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SIS Professors Adams, Brautigam Author Books

Two School of International Service professors are releasing books that have caused a stir in their relative sectors.

Associate Professor Deborah Brautigam, of the International Development program, has examined the Chinese investment in Africa with The Dragon's Gift: The Real Story of China in Africa (Oxford University Press, 2009). Professor Gordon Adams, of the U.S. Foreign Policy Program, has addressed the U.S.’s safety in Buying National Security: How America Plans and Pays for Its Global Role and Safety at Home, co-written with Cindy Williams. (Routledge Studies in Peace and Conflict Resolution, 2009.)

In The Dragon’s Gift: The Real Story of China in Africa, Dr. Brautigam extensively describes the interaction between China and Africa, and the former’s strategy of “global giving” to Africa, including aid amounts and other efforts.

“To date, much that has been written is critical of this investment (which is game-changing investment), but Dr. Brautigam is the first scholar to go in-depth in terms of what the investment is actually doing. Her work will be cited by policy folks and academics for years to come,” notes Maria Green Cowles, the associate dean of academic affairs at SIS.

Alternatively, Dr. Adams’ book examines issues closer to home concerning the planning and budgeting for American national security. “This is a unique book,” comments Dr. Adams. “The reason that my colleague at MIT and I decided to write it is because there’s absolutely no literature on the subject. [Buying National Security] looks at the way the government plans and resources national security, from diplomacy to intelligence to homeland security. Right now at this point in US history, the balance of the tools in the toolkit is out of whack. One of the issues the book discusses is, ‘How do we restore the balance?’ We’ve empowered the civilian instruments, and aren’t asking the military to do so much,” Dr. Adams explains.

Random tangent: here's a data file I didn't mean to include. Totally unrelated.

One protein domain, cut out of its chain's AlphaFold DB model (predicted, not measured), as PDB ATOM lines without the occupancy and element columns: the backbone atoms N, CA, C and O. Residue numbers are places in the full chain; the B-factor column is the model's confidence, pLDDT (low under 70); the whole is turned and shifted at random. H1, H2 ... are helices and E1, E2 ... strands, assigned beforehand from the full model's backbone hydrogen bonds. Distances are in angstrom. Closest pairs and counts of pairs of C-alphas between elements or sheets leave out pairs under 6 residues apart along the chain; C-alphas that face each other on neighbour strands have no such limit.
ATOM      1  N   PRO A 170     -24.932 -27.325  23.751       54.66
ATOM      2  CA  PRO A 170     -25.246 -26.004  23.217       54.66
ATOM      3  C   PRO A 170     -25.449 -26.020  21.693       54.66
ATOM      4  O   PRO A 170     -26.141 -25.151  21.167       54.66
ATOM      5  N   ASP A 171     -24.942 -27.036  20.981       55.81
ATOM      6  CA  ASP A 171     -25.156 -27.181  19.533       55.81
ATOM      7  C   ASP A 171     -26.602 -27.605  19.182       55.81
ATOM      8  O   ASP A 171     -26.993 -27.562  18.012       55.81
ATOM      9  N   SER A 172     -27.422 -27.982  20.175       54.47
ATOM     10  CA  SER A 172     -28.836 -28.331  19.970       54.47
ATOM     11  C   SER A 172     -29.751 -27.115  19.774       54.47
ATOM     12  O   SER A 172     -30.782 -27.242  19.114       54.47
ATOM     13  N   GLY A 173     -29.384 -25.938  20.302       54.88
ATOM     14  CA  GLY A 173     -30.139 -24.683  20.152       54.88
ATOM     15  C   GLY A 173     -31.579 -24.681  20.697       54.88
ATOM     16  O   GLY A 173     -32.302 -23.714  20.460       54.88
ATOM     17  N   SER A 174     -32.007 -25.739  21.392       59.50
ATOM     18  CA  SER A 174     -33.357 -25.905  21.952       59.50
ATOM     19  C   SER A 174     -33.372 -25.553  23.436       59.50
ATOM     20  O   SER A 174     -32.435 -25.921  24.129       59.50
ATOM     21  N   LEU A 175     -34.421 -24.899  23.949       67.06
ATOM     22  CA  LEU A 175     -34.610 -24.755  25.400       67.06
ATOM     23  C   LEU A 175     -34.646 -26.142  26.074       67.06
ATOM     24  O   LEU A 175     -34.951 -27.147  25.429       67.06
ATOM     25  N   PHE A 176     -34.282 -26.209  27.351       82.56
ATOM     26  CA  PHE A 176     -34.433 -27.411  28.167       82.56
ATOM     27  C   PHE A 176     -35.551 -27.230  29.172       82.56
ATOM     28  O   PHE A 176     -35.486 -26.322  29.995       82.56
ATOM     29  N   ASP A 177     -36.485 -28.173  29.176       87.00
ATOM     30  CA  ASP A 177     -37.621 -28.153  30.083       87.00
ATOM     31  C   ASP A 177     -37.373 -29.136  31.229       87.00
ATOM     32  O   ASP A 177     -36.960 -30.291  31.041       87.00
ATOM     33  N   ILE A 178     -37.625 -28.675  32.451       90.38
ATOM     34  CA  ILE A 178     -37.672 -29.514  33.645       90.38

International Economic Relations Professor Arturo Porzecanski comments, “Dr. Adams and his co-author have provided a very useful roadmap to the nuts-and-bolts, budgeting issues that underwrite – and sometimes shortchange – our government’s national defense, homeland security and diplomatic efforts. The authors have taken a ‘Follow the Money’ approach that is a necessary complement to our understanding of the theory and practice of international relations.”

Both books will be launched formally in February; Dr. Brautigam was hosted at The Center for Strategic and International Studies on February 2, and Politics & Prose will host an event on Sunday, March 28, at 1 p.m. Dr. Adams will discuss his book in a talk co-sponsored by SIS and The Stimson Center on February 11 at 2 p.m.